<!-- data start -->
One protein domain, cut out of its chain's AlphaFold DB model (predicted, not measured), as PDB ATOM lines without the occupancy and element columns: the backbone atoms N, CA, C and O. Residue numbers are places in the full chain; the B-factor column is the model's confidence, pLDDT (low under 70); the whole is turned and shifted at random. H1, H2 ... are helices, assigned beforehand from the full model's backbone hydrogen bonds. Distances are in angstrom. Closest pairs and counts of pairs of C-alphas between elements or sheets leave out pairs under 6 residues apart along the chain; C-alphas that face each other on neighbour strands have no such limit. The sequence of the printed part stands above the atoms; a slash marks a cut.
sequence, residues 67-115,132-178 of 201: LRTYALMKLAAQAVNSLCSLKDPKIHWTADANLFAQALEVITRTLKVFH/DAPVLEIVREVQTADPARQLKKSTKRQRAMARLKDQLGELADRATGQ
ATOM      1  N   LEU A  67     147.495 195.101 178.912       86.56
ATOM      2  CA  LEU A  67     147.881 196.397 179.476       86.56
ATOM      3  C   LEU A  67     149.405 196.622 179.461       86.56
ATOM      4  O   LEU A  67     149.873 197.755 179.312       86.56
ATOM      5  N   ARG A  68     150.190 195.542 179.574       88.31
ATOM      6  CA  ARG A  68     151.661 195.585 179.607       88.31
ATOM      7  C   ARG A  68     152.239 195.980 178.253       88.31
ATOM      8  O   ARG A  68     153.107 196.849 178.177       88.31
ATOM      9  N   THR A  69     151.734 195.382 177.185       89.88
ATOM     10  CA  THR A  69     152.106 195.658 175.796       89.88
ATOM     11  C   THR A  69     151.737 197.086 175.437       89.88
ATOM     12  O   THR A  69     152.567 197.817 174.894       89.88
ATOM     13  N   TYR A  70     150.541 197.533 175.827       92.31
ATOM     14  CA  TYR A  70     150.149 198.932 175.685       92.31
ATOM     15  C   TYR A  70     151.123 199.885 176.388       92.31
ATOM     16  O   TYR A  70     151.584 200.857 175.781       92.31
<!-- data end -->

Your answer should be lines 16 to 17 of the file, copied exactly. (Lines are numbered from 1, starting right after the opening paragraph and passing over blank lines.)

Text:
ATOM     15  C   TYR A  70     151.123 199.885 176.388       92.31
ATOM     16  O   TYR A  70     151.584 200.857 175.781       92.31